Skip to content

Deploy PingFederate Across Multiple Kubernetes Clusters

This section will discuss deploying a single PingFederate cluster that spans across multiple Kubernetes clusters.

Deploying PingFederate in multiple regions should not imply that spanning a single PingFederate cluster across multiple Kubernetes clusters is necessary or optimal. This scenario makes sense when you have:

  • Traffic that can cross between regions at any time. For example, west and east and users may be routed to either location.
  • Configuration that needs to be the same in multiple regions and there is no reliable automation to ensure this is the case

If all configuration changes are delivered via a pipeline, and traffic will not cross regions, having separate PingFederate clusters can work.


The set of pre-requisites required for AWS Kubernetes multi-clustering to be successful is found here.

Static engine lists, which may be used to extend traditional, on-premise PingFederate clusters is out of scope in this document.


  • Two Kubernetes clusters created with the following requirements:
    • VPC IPs selected from RFC1918 CIDR blocks
    • The two cluster VPCs peered together
    • All appropriate routing tables modified in both clusters to send cross cluster traffic to the VPC peer connection
    • Security groups on both clusters to allow traffic for ports 7600 and 7700 in both directions
    • Verification that a pod in one cluster can connect to a pod in the second cluster on ports 7600 and 7700 (directly to the back-end IP assigned to the pod, not through an exposed service)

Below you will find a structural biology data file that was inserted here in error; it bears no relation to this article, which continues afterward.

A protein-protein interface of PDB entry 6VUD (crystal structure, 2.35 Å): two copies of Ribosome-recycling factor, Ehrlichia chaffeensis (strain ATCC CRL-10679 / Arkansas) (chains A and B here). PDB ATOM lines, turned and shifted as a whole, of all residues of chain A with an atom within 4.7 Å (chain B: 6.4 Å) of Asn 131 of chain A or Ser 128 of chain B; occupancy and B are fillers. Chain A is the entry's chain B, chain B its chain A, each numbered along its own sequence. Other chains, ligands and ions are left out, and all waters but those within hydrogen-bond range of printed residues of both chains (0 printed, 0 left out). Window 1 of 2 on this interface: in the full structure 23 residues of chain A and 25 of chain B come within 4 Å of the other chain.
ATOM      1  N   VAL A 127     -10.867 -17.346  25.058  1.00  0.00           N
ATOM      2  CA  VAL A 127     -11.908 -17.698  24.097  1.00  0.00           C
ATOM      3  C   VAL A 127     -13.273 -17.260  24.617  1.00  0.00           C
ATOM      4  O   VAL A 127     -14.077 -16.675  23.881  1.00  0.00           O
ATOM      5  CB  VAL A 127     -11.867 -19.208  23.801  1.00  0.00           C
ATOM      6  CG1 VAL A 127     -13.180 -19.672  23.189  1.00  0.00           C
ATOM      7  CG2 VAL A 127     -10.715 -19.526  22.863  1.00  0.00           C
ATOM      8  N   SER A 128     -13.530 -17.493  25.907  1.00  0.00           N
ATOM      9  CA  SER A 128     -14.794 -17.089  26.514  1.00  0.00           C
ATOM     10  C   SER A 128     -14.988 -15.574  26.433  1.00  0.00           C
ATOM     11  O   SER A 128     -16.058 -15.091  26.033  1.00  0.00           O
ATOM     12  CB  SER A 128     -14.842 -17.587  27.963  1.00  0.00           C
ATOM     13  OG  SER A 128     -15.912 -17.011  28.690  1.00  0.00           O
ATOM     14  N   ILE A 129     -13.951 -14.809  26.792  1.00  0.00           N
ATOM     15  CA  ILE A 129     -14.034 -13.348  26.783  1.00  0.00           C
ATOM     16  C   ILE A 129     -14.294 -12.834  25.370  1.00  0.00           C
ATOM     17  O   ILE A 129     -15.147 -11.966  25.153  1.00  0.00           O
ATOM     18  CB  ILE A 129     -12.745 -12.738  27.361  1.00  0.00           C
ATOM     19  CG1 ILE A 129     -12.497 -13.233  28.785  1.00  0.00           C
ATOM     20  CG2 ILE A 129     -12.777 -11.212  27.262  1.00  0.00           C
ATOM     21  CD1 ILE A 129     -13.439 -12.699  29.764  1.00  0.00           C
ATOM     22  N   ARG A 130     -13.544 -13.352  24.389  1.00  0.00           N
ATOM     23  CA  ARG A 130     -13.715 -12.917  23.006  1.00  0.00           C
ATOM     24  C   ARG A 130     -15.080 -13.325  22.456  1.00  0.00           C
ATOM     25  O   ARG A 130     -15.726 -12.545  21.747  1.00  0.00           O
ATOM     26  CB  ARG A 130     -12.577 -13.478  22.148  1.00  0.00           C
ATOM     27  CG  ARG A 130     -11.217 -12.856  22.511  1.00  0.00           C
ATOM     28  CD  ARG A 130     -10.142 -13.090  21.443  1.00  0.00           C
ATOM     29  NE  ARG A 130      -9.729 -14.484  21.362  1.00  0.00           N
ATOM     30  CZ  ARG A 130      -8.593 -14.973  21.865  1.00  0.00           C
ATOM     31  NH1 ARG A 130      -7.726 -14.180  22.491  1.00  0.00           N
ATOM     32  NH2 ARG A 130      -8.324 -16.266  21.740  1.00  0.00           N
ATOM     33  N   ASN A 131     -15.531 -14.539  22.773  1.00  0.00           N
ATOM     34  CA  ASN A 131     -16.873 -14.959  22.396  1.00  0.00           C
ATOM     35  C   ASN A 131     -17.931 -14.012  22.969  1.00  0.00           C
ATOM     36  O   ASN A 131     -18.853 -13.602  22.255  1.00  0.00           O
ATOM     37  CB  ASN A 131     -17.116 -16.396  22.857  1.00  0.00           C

• externalDNS enabled

      See example "AWS configuration" instructions here

  • Helm client installed


PingFederate DNS PING MultiRegion Deployment Diagram

The PingFederate Docker image default instance/server/default/conf/tcp.xml file points to DNS_PING. After you have two peered Kubernetes clusters, spanning a PingFederate cluster across the two becomes easy. A single PingFederate cluster uses DNS_PING to query a local headless service. In this example we use externalDNS to give an externalName to the headless service. The externalDNS feature from the Kubernetes special interest group (SIG) creates a corresponding record on AWS Route53 and constantly updates it with container IP addresses of the backend PF engines.

External DNS

If you are unable to use externalDNS, another way to expose the headless service across clusters is needed. HAProxy may be a viable option to explore and is beyond the scope of this document.

What You Will Do

  • Clone the example files from the getting-started Repository
  • Edit the externalName of the pingfederate-cluster service and the DNS_QUERY_LOCATION variable as needed

    Search the files for # CHANGEME comments to find where these changes need to be made.

  • Deploy the clusters
  • Cleanup

Example deployment

Clone this getting-started repository to get the Helm values yaml for the exercise. The files are located under the folder 30-helm/multi-region/pingfederate.

After cloning:

  1. Update the first uncommented line under any ## CHANGEME comment in the files. The changes will indicate the Kubernetes namespace and the externalName of the pingfederate-cluster service.

  2. Deploy the first cluster (the example here uses kubectx to set the kubectl context))

    kubectx west
    helm upgrade --install example pingidentity/ping-devops -f base.yaml -f 01-layer-west.yaml
  3. Deploy the second cluster

    kubectx east
    helm upgrade --install example pingidentity/ping-devops -f base.yaml -f 01-layer-east.yaml
  4. Switch back to the first cluster, and simulate a regional failure by removing the PingFederate cluster entirely:

    kubectx west
    helm uninstall example
  5. Switch back to the second cluster and switch failover to active

    kubectx east
    helm upgrade --install example pingidentity/ping-devops -f base.yaml -f 02-layer-east.yaml


kubectx east
helm uninstall example
kubectx west
helm uninstall example